Schematic and photo of device

Top: Schematic of the NIST ambient-radiation thermometer. Bottom: Lab photo of the device. 1, 50-mm ZnSe lens; 2, chopper wheel; 3, first lens in insulated cylinder, which converts radiation into parallel beam; 4, insulated cylinder, including Lyot stop; 5, second lens in insulated cylinder, which focuses radiation onto pyroelectric detector; 6, output electrical connection from detector. [Image: schematic from H.W. Yoon et al., Opt. Express, doi: 10.1364/OE.27.014246; photo from NIST] [Enlarge image]

Researchers at the U.S. National Institute of Standards (NIST), USA, report that they’ve designed significant improvements for research-grade thermal-infrared thermometers and sensors—particularly those targeted for use in field settings (Opt. Express, doi: 10.1364/OE.27.014246). One of the key improvements? Controlling the temperature of the instrument itself.

200-°C-wide sweet spot

Thermal-infrared thermometers, which have been around since the 1960s, work by detecting the infrared radiation emitted from objects at a distance. The most common radiation thermometers, and the focus of the new NIST work, operate in the mid-to-longwave-IR, 8-to-14-μm wavelength range. That range corresponds to object temperatures from –50 to 150 °C—a sweet spot for temperature measurements on planet Earth, according to OSA member Howard Yoon, a NIST engineer and the lead author on the new paper.

The 200 °C span of these instruments “covers nearly all naturally occurring temperatures on Earth,” he said in a NIST press release accompanying the research. “If you make a big impact in measuring objects in that range, it really matters.” Applications for such non-contact thermometers are legion, ranging from equipment diagnostics to clinical medicine to food assessments to measurements of sea-surface temperature and climate.

Temperature effects

Most thermal-infrared thermometers have a relatively simple design, essentially consisting of a lens to focus infrared radiation and a pyroelectric sensor to convert that focused heat energy to an electrical signal. And that very simplicity constitutes the devices’ Achilles heel.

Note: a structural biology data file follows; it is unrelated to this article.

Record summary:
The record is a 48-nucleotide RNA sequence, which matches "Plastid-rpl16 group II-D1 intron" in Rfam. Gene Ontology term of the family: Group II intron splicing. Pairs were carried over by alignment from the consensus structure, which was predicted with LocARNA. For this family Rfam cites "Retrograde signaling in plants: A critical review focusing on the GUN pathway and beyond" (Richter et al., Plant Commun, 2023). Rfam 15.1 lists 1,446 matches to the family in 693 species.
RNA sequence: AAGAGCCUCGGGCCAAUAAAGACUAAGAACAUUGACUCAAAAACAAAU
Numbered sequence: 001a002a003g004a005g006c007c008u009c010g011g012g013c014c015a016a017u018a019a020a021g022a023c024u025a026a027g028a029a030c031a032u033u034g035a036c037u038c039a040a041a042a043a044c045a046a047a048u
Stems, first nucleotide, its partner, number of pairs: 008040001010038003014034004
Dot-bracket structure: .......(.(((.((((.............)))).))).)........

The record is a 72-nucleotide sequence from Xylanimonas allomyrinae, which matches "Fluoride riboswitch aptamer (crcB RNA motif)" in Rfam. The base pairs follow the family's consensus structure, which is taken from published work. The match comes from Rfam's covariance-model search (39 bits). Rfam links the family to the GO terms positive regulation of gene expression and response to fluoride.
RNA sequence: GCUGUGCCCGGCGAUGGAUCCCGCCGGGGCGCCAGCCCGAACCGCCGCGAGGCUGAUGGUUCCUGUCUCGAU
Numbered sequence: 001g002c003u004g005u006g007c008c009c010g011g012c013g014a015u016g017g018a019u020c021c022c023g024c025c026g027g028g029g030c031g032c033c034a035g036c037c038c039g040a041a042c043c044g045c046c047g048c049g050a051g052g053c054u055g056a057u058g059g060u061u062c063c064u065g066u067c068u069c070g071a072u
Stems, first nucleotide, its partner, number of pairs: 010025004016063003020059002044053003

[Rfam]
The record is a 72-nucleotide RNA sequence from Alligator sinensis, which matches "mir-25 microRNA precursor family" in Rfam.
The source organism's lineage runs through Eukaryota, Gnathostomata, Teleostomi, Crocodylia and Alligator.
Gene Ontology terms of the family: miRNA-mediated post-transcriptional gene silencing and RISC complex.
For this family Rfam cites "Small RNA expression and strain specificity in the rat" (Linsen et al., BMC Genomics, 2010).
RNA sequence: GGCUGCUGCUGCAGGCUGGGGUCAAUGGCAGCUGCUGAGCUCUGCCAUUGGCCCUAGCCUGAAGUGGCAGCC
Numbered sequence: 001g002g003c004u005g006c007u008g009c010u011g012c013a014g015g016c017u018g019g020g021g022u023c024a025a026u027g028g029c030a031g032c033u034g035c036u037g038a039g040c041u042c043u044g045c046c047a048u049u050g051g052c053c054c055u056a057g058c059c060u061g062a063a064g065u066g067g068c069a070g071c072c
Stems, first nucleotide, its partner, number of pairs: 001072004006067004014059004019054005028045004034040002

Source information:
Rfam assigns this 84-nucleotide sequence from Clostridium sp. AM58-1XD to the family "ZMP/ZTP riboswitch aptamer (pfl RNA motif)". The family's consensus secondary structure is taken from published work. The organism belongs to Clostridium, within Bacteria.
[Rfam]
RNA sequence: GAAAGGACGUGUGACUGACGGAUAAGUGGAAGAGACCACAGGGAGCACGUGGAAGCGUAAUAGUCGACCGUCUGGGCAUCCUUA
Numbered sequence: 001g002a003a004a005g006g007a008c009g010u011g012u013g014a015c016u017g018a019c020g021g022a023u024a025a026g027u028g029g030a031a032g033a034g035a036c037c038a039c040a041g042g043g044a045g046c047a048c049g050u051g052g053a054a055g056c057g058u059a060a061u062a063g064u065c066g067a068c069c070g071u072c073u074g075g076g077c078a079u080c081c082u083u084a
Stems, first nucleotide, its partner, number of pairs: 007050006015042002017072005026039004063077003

For one thing, temperature variations along the extent of the thermometer can destabilize the instrument, leading to errors and reducing precision. And these simple designs are also prone to large “size of source” effects—errors due to diffraction, scattering and other optical effects that cause part of the radiation coming from outside of the instrument’s nominal field of view to reach the detector, gumming up the temperature reading.

Some of these stability problems, of course, can be compensated for in instruments in the laboratory, via frequent recalibrations and adjustments. But for work in the field, and for instrumental precisions within a few thousandths of a degree, an instrument that can remain stable for long periods is a must.

Lenses, stops and a chopper

To get to that kind of stability, the NIST team devised a 60-cm-long prototype that begins with a 50-mm, plano-convex zinc selenide lens, with a 150-mm focal length, to concentrate IR radiation into an aperture whose size is controlled by a field stop. Just in front of the field stop, a “chopper” wheel—covered with reflective aluminum tape to reduce its own emittance, and rotating at a 4-Hz rate—separates the IR radiation into pulses of a size digestible by pyroelectric detectors. Those pulses pass into a 30-cm-long insulated central chamber including additional ZeSe lenses and a wide-aperture Lyot stop. Finally, the pulse stream is focused onto a pyroelectric detector for the temperature measurement.

To control for the along-axis temperature variations that can bedevil accuracy, the NIST team installed thermometers, thermo-electric coolers and themistors along the device’s 30-cm-long central cylinder. Those controls are linked into a clever feedback loop that adjusts the device temperature continually, keeping things at a comfortable 23 °C at all points along the instrument. And the use of the Lyot stop, which blocks stray radiation, helps protect the instrument from size-of-source effects.

Into the field?

In tests of the instrument (after calibration using contact thermometers), Yoon and his team found that it could produce measurement resolutions at the sub-millikelvin level, without any need for cryogenic cooling, while measuring room-temperature objects. And they also established that it remained stable for weeks at a time—a clear plus for field applications.

Among those applications, Yoon particularly cites some related to weather and climate studies. “Imagine being able to take the NIST design out in the field as traveling radiation thermometers for accurately measuring variables such as land- and sea-surface temperatures,” he said in the NIST press release. “It could serve as a trustworthy method of calibrating satellite IR sensors and validating the huge weather science programs that are used to predict, for example, the paths and strengths of hurricanes.”